Adventure for me is also about doing new things, going new places, trying something different.  There is always a risk in going to a new restaurant.  What if you don't like the food?  What if the service is lousy?  What if the people you invite don't like it?  Recently I was going to meet friends before a play and they asked me to find a restaurant for the occasion.  I researched the area and located a restaurant where we all planned to meet.  When I walked, I discovered that it was small, had plastic chairs and bare cement floors.  My heart dropped and inside i was quietly saying, "Oh no...."  However, when the food came, all kinds of empanadas and plantains, it was delicious and loved by all!  It was so good that we have been back there several times.  I've seen this same restaurant recommended on Check Please Arizona - a PBS original television presentation.

My partner and I are not spring chickens.  She is in her 60's and I'm in my 70's.  In the past five years we've added a number of new things to our lives:  painting lessons in acrylics, decorating bird houses with rocks, attending plays and musicals we've never seen before, although we still enjoy the oldies.  We worked with a youth theater group to put on The Wizard of Oz.  Of course, the fact that our dog was playing the part of Toto is what got us involved in the first place, but we loved being theater moms and now are interested in working behind the scenes on future productions.  We've traveled to many different places:  Aruba, Alaska, Australia, South Africa, Botswana and Kenya.  Our future travels are going to take in Kauai, Italy and Croatia with Namibia planned for the year after.  We tried a vacation on a clipper ship and loved it.  We've snorkeled with nurse sharks and manta rays off the coast of Belize.  I've been to my first polo match and stomped on the sod pieces just like they did in the movie, Pretty Woman.  As I write this, my partner is off to her second glass blowing class.

We purchased a Miata this past summer.  it had a six speed transmission and I hadn't driven a stick shift in over forty years.  Plus, as I recall, I was never very good at shifting.  So now we had this car and I was afraid to drive it.  I avoided driving it for most of six months.  But yesterday I drove and the fear was gone.  Well, almost gone.  And today I drove the Miata to work.  I'm actually shifting better.  I'm proud of myself.  I'm actually excited about the prospect of driving again.  We we invited adventure into our lives by way of a car and I'm finally enjoying the ride!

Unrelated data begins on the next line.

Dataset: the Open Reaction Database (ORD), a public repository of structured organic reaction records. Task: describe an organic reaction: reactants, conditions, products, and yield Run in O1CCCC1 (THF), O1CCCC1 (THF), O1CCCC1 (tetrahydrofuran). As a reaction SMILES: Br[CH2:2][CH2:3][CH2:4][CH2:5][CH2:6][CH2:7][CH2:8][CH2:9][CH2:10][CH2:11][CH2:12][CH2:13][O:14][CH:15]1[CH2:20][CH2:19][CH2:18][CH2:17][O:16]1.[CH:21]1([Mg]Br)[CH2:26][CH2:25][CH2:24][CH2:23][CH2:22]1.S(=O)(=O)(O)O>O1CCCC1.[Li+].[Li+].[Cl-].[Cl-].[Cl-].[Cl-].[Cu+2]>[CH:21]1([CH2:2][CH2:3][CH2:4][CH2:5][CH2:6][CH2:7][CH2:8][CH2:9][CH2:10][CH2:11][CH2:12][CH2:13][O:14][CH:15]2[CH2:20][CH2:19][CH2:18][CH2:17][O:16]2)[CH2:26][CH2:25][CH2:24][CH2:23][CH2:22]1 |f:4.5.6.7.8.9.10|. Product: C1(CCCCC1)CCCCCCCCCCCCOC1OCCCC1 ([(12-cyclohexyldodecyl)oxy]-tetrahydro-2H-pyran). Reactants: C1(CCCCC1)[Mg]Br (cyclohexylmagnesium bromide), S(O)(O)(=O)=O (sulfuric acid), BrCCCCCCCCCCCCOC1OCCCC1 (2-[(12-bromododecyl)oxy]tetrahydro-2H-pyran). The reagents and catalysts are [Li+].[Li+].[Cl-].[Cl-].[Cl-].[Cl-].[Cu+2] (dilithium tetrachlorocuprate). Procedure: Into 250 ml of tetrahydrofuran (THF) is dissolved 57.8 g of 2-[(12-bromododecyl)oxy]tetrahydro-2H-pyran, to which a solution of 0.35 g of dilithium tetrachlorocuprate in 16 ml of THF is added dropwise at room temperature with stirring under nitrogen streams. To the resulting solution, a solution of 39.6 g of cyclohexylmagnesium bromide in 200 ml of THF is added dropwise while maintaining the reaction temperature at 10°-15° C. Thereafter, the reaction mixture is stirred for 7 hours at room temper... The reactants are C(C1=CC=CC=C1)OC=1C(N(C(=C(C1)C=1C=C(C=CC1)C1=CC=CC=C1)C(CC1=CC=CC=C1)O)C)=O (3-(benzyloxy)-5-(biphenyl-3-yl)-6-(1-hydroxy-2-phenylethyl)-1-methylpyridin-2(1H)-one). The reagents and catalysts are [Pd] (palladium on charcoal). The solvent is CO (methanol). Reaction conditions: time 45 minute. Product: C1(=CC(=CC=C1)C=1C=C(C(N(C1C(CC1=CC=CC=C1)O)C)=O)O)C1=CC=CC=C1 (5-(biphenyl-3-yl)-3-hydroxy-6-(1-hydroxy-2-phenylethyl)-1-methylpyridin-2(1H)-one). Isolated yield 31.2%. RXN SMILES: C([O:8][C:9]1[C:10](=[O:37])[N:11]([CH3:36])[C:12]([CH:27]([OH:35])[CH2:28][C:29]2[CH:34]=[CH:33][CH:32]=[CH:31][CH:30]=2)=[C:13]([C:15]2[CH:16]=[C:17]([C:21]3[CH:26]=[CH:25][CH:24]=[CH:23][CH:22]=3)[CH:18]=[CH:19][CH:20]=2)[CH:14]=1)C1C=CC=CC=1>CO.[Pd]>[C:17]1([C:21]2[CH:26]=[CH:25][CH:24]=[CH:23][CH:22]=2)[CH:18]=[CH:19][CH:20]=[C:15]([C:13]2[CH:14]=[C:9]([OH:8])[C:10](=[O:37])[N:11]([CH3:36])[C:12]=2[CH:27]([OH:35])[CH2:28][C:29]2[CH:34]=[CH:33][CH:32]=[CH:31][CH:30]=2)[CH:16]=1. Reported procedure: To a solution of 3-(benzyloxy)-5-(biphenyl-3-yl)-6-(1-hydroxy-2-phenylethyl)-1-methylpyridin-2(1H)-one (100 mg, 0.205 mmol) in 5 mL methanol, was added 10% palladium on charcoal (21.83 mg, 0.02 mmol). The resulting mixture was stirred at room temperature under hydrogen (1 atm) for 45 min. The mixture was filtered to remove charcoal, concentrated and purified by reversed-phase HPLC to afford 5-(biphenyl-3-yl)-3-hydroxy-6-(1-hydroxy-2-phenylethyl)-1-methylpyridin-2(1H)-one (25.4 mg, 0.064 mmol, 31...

When rafting the Colorado River many years ago, an old river man said that stories about the river always begin with, "and there I was..."  And there we were, getting ready for the helicopter to fly us out of the canyon and back to civilization.  Me, with my leg wrapped in an ace bandage from a torn hamstring and my partner white knuckled from the rapids we'd just gone through.  As she said, "it was the best of times and it was the worst of times."  But it was definitely an adventure and a strenuous one at that!

Please be aware that the degree of difficulty in adventures will decrease as you get older.  Your adventures won't be as extensive or as physically demanding.  But do what you can, while you can.  Age and physical limitations will influence the rest.  I look at the old people when I'm traveling and say to myself, if they can do it so can I....for as long as I am able!

The contents of this blog will be included in a soon to be published book entitled, Living Brave by Hilda Villaverde and Mary Beth Stern.  I'll let you know when it's available.  It's all about women who have lived brave lives.




LEGACY Continued

The day after I posted Legacy, I read this in an obituary:                                                                                  "Her mother, an art lover, was responsible for her love of bright colors and all things spicy.   Her father was a businessman whose trips to Europe, the Orient and Russia left her with an avid curiosity about the world."  

And then there was this quote that appeared, written by Carrie Hamelton, Carol Burnett's daughter:   "Our legacy is really the lives we touch, the inspiration we give, altering someone's plan - if even for a moment - and getting them to think, cry, laugh, argue.  More than anything, we are remembered for our smiles; the ones we share with our closest and dearest, and the ones we bestow on a total stranger, who needed it RIGHT THEN, and God put you there to deliver."

There was a quote from a long time ago,  "What you think about, expands."  

And so it has been with Legacy.  I love it and continue to reflect on it.




I think it's pretty typical, when you're at a funeral, to think about your own demise.  And today, as I attended a funeral, I was doing just that.  I was thinking about my own funeral when the pastor mentioned the word, "legacy".  My thoughts then went to what legacies I might be leaving, how I might have influenced people, whose lives I might have touched.  But before I could get very far with that line of thinking, my thoughts drifted to the legacies I had received.